Through her wealth of experience and volunteerism, Robinson said her hard work paid off when she landed a job six months after a media conference work experience - as a personal assistant to an executive producer. She became a lead programmer of industry at the Toronto International Film Festival and was responsible for ensuring that the festival met its mandate for servicing the business of the industry.
"This type of role requires being fully on-trend in the industry in order to curate with relevance. I spent half the year in Europe (living in Rome) dealing with international clients - distributors and financiers and the other half of the year in Toronto in programming and selection meetings and preparing for the festival. It was a charmed life," Robinson recalled.
It never stopped there for Robinson. She went on to become head of programming at 'Women in Film and TV' in Toronto, where she led a year-round slate of industry development programmes for screenwriters, directors, producers, production managers, and programming executives, again maintaining relevance to key sector trends such as digital disruption, transmedia, content marketing, and intellectual property. "This role gave me direct access to very senior industry players and allowed me to shine as a 'connection hub' for doing business in the media industry," Robinson said.
Robinson was also the director of programming at the Jamaica Cultural Development Commission (JCDC) for several years (under the Ministry of Youth, Education, and Culture and the Ministry of Tourism, Entertainment and Culture), where she was responsible for the implementation of the national cultural policy (before Vision 2030) and programming, which discovered and developed cultural talent. "I'm very familiar with the local cultural industries, as well as with government structure that facilitates them," Robinson said.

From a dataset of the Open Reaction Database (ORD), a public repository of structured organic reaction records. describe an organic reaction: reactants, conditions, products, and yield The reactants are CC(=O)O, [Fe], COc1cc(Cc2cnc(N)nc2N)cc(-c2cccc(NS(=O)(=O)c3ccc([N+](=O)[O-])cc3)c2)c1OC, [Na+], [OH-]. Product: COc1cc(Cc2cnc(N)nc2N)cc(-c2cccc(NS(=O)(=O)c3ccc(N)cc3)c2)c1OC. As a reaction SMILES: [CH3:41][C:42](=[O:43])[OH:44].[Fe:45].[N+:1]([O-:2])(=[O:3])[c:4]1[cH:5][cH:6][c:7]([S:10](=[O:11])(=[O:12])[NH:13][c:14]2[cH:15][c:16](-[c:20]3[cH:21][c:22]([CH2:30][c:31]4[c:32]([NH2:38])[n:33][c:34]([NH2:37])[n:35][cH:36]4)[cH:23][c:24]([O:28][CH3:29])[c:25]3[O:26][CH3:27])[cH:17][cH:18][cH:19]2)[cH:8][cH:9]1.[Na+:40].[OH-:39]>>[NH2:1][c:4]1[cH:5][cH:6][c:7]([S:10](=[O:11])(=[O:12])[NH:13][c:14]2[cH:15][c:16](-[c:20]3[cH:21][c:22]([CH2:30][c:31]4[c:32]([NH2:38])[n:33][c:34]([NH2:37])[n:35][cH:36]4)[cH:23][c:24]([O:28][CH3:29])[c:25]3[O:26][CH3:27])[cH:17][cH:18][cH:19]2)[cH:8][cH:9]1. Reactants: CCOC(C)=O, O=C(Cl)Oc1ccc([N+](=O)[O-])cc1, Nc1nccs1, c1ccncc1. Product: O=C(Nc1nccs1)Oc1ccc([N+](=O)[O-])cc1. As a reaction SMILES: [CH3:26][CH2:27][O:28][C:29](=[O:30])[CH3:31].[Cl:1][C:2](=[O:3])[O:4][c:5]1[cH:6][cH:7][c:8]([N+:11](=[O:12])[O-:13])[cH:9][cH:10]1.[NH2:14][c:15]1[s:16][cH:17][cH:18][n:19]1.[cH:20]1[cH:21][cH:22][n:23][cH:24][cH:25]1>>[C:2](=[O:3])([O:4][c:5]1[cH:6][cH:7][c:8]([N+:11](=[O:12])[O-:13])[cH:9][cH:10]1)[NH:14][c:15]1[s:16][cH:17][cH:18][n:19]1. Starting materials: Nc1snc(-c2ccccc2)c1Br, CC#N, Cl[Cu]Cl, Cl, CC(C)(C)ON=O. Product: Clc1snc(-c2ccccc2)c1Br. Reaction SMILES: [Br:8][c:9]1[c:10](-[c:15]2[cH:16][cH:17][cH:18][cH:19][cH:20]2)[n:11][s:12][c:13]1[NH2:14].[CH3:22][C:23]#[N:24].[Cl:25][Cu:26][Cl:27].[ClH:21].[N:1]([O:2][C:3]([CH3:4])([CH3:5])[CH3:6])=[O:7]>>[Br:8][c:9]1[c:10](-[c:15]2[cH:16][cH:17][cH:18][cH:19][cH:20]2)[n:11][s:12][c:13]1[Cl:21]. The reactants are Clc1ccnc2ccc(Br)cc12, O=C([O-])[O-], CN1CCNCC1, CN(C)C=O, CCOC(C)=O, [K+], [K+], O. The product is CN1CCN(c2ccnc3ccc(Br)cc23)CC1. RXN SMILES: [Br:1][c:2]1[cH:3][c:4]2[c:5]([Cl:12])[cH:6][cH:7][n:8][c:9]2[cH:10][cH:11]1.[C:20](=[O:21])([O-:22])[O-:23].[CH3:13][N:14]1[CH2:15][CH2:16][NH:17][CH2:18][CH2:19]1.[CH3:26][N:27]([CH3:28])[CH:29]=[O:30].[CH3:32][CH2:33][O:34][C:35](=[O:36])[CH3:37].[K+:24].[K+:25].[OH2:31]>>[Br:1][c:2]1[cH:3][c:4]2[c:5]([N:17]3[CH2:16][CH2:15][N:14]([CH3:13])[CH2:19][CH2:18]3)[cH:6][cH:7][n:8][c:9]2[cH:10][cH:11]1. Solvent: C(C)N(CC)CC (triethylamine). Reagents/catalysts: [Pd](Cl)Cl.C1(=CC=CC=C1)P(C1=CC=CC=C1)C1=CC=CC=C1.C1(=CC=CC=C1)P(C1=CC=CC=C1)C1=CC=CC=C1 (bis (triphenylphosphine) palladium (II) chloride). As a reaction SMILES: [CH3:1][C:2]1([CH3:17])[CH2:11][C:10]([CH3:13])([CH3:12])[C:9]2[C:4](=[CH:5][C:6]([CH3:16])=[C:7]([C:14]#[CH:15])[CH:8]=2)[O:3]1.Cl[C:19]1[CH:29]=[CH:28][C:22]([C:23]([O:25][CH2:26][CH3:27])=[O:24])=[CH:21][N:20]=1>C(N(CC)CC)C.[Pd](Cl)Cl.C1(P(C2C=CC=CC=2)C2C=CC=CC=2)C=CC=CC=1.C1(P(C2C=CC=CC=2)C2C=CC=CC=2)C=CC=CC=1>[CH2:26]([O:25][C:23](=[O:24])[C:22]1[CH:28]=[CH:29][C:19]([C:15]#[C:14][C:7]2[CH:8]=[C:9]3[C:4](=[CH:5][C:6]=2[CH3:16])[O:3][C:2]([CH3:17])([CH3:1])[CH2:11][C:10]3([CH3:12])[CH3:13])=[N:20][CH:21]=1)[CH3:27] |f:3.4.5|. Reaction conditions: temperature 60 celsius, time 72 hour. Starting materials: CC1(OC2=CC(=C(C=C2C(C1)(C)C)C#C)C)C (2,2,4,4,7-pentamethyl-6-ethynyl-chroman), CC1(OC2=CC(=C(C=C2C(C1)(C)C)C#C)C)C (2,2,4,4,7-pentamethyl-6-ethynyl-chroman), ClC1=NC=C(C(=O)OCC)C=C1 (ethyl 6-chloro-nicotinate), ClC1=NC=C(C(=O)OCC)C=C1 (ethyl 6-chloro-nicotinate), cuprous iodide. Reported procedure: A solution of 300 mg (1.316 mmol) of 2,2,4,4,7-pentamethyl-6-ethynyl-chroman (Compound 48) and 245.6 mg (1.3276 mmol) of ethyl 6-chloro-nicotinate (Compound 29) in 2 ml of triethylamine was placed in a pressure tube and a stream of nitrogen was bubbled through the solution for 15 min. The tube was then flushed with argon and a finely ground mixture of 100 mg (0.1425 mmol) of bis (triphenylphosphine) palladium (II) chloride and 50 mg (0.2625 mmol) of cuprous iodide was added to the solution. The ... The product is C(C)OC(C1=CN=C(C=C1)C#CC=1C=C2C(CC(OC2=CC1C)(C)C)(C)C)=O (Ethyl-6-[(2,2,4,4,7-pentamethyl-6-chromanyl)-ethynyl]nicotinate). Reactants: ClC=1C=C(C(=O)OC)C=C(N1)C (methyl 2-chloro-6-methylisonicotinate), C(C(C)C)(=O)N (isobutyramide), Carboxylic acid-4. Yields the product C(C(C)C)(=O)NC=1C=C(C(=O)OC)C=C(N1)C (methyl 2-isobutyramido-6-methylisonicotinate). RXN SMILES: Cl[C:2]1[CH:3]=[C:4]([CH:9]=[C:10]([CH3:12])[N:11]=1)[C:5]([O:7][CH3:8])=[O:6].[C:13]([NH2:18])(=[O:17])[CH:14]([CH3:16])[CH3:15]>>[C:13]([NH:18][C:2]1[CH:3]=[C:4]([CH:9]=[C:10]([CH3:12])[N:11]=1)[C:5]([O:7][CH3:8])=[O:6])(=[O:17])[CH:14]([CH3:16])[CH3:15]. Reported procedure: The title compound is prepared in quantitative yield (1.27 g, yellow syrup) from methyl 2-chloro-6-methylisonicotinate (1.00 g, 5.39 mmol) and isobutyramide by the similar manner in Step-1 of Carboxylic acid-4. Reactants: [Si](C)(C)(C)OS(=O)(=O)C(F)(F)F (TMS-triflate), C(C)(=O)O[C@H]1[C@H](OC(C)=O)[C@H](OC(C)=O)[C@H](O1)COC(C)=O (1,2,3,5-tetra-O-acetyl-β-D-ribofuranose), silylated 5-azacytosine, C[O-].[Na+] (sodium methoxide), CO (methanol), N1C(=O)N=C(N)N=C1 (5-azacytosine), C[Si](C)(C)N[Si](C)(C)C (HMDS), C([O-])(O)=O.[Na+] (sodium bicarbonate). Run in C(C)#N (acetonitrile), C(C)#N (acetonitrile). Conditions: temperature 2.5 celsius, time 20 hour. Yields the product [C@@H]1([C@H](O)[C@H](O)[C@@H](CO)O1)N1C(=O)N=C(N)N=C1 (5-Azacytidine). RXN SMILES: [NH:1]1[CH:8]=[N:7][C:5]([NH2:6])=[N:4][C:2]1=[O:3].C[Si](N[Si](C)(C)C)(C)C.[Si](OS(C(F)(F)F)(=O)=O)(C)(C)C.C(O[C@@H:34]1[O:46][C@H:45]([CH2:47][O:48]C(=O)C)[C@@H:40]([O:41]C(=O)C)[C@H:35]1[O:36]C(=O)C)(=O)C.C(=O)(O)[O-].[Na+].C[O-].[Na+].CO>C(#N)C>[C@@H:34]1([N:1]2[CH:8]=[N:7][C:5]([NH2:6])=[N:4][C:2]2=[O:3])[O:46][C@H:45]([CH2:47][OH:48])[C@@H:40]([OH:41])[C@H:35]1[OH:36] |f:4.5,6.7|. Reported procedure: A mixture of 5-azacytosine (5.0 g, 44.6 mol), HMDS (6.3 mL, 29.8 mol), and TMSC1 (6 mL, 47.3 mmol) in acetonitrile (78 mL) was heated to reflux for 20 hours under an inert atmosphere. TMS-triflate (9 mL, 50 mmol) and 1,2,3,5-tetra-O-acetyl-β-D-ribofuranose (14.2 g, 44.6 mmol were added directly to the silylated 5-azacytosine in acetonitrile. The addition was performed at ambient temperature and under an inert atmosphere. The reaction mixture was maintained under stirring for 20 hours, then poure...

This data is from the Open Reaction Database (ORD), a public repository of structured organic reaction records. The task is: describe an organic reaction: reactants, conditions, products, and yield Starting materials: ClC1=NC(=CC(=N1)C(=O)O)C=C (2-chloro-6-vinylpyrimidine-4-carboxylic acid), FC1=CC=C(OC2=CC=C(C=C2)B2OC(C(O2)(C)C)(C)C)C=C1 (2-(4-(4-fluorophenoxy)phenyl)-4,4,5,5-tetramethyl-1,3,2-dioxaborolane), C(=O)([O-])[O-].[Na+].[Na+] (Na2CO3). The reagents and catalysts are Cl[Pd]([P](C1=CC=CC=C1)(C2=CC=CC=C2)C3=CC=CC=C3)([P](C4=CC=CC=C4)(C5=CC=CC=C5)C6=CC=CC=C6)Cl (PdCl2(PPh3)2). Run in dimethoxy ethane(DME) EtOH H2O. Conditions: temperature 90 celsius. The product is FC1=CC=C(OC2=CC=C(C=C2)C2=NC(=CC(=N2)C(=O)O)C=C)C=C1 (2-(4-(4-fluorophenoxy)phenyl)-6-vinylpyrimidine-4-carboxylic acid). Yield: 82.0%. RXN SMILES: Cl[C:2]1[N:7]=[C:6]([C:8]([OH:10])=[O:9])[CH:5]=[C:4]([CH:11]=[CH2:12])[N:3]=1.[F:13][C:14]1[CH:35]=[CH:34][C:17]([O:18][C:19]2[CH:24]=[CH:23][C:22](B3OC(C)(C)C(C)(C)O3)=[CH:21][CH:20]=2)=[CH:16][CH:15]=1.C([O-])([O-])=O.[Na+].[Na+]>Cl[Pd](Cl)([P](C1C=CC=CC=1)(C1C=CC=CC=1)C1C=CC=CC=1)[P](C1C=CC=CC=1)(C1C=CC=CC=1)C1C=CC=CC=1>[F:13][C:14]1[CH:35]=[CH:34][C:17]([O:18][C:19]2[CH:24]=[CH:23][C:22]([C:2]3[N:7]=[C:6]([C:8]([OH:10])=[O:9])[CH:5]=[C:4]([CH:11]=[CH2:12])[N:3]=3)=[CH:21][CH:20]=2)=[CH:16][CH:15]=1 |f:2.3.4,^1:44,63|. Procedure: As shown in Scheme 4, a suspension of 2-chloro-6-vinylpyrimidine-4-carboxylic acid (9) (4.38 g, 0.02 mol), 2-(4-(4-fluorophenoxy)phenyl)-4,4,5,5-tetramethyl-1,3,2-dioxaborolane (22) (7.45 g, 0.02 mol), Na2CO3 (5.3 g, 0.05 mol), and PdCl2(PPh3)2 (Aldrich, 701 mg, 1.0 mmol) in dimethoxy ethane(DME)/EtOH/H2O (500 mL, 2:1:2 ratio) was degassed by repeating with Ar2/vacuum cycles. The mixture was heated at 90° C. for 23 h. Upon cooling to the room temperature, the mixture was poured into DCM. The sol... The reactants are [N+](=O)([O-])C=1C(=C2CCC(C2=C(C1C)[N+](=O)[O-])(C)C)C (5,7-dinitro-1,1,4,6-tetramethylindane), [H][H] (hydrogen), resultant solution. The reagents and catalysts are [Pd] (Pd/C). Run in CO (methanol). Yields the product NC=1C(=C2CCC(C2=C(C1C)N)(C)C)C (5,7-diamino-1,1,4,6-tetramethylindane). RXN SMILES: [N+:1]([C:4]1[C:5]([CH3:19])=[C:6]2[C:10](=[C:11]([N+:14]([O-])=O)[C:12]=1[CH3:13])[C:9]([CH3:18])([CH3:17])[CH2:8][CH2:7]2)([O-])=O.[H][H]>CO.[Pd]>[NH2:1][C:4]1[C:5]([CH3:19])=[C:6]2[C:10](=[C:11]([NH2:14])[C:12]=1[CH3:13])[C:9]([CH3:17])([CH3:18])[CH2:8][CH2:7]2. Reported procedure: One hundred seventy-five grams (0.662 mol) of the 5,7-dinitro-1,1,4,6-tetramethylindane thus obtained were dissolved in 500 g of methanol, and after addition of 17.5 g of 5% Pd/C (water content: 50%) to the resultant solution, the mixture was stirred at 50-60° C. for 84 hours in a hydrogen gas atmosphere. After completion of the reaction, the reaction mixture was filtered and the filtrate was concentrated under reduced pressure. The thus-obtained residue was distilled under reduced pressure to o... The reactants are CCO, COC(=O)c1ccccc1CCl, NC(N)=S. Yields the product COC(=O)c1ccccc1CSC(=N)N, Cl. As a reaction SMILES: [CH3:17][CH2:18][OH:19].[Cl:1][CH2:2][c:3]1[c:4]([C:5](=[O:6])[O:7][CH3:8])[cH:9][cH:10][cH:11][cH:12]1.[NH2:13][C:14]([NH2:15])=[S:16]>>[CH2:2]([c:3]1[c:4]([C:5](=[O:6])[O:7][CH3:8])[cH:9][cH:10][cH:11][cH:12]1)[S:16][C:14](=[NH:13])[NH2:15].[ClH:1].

Robinson holds a Master's in Communication and Cultural Policy, with joint MBA Arts and Media Management from the York University in Toronto, Canada.
Robinson explained that her work was pretty demanding, both emotionally and mentally, but she tries to create space although she often has something working on at nights. "I really believe in the mind-body-spirit trifecta, and it's important to keep balance in all areas. I've been practising yoga for a few years now, and it's more than just the physical exercise, but also a way of regaining my 'centre' and staying grounded," she shared.
Robinson also notes that it's important to make the time for being healthy and create time and space for personal relationships. "Unless it needs urgent attention, I try not to make or take work calls or e-mails while I'm with family and friends."
Robinson said that besides having fun at receptions, events, launches, screenings, and stage shows because of her job, she is also a scuba diver, and she prefers to be low-key with friends and family while enjoying the beach and engaging in outdoor adventures. "Little-known fact: I really like baking home-made granola bars," Robinson confessed.
With her eyes set firmly on making a difference, she said, "We all get one opportunity - the challenge is that you never know which one it is going to be. So treat every encounter as if it were the fresh beginning of your big break. Give it the patience and perseverance that it needs, and when you do get that break, whenever that might be, always remember that someone chose to open that door for you. Repay the favour when you can," she concluded.